The peak shipping season is hitting in the middle of one of the worst hurricane seasons in memory and economy downturn. Fares are already on the rise and new rules enacted by the International Maritime Organization threaten to slow the industry even more. The problems are acute for the smaller merchant fleet and will require immediate solutions to the coming crisis.
After several record-breaking years, the 2017 North Atlantic Hurricane Season may come in as a disappointment, but there are a number of natural phenomena around the world that can still create catastrophe, including wildfires in northern Europe and extreme weather events in Canada and the U.S. Northern Europe, though much of its geography is subject to extreme weather, will again likely be hit by hurricanes, though not as heavily as in 2017, and flooding of both river and shorelines.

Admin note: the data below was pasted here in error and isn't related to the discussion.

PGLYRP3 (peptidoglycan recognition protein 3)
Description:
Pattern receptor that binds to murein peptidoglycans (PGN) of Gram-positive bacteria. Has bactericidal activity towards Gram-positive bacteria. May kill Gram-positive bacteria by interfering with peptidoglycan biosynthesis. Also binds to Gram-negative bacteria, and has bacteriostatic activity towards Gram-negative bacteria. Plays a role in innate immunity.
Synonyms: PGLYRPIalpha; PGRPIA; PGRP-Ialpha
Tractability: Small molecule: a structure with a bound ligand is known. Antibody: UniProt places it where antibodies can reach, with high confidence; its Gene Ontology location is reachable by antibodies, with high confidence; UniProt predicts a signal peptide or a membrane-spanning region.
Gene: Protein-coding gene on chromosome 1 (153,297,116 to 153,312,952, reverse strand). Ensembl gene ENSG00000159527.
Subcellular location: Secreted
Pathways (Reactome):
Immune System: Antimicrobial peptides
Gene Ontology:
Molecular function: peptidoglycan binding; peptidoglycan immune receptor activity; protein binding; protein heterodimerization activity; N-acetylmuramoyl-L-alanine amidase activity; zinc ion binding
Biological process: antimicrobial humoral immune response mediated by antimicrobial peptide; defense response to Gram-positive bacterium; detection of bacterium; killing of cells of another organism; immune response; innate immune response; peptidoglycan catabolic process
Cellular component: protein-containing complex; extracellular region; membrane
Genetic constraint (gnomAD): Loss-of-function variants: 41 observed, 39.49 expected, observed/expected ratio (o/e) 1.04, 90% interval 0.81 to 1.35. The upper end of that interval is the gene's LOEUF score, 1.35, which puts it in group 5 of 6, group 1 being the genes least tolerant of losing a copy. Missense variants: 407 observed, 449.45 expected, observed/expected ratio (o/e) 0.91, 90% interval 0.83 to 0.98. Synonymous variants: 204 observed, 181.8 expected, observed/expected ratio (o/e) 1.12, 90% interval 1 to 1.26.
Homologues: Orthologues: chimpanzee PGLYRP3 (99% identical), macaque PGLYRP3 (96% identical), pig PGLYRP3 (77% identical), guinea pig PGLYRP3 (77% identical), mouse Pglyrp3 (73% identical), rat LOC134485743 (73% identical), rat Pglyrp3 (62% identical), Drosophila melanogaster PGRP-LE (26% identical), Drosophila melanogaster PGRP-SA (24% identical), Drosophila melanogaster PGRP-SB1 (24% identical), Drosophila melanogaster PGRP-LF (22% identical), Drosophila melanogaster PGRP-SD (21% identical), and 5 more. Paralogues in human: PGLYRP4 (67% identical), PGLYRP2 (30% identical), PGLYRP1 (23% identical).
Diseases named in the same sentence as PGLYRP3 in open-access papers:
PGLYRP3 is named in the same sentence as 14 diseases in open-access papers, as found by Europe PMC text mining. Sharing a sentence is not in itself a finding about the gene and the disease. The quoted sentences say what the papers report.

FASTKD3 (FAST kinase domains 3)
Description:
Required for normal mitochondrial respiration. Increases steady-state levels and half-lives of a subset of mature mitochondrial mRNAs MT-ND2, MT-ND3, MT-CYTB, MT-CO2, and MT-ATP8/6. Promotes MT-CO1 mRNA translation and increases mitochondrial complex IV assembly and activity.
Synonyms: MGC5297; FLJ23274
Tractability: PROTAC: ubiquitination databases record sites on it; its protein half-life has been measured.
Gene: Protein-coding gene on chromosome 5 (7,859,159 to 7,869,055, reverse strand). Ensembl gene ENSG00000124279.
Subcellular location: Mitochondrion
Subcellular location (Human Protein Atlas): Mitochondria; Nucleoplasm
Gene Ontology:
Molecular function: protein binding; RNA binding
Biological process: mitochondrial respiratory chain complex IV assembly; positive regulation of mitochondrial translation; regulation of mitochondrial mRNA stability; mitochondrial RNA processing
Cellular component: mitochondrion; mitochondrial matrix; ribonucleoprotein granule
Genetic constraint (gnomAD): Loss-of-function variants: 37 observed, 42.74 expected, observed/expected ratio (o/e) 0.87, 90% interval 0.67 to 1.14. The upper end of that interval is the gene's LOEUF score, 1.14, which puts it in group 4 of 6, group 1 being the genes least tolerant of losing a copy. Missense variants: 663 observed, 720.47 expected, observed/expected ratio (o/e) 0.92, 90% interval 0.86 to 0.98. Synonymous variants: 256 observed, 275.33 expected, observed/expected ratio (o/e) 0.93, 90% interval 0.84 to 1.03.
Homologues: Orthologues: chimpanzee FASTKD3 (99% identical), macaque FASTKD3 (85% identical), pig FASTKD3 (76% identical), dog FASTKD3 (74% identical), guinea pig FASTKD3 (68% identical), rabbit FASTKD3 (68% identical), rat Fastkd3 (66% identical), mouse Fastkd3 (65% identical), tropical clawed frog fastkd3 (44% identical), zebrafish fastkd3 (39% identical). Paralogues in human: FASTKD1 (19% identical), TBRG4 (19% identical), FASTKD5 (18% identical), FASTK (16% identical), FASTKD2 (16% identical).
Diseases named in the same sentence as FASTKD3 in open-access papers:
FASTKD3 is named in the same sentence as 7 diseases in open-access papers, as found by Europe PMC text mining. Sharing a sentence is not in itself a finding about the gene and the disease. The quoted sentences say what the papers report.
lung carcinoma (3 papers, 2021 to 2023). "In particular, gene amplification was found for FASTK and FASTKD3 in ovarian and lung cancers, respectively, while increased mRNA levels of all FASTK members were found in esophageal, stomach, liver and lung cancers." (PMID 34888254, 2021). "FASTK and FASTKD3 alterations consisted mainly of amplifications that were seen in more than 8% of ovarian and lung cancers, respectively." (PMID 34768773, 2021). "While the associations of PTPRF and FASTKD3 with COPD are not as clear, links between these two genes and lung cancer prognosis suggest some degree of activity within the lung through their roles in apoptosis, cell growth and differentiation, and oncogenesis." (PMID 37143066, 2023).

In the Western U.S. and the Eastern U.S., fire season will continue through the summer and the fall, with the potential for extreme summer heat and drought. Flooding will be a theme in Canada, in the United States as well as in coastal regions. Finally, climate change effects are expected to increase extreme heat, fire, and drought in Australia during the summer of 2018.
With the advent of a new hurricane season, in late August and September, commercial shipping and government agencies can take the following actions to mitigate potential risks and maximize the opportunity for the shipping industry:
Improve risk identification, assessment and management: Human error is one of the largest sources of vessel and crew losses. Human error can also increase the risk to the environment. Maritime shipping has evolved into a highly complex, high-tech, high-risk industry. Commercial vessel owners and operators should invest in robust, proven, technology to mitigate risk and enhance safety. Maritime carriers should invest in training, quality control and quality control audits.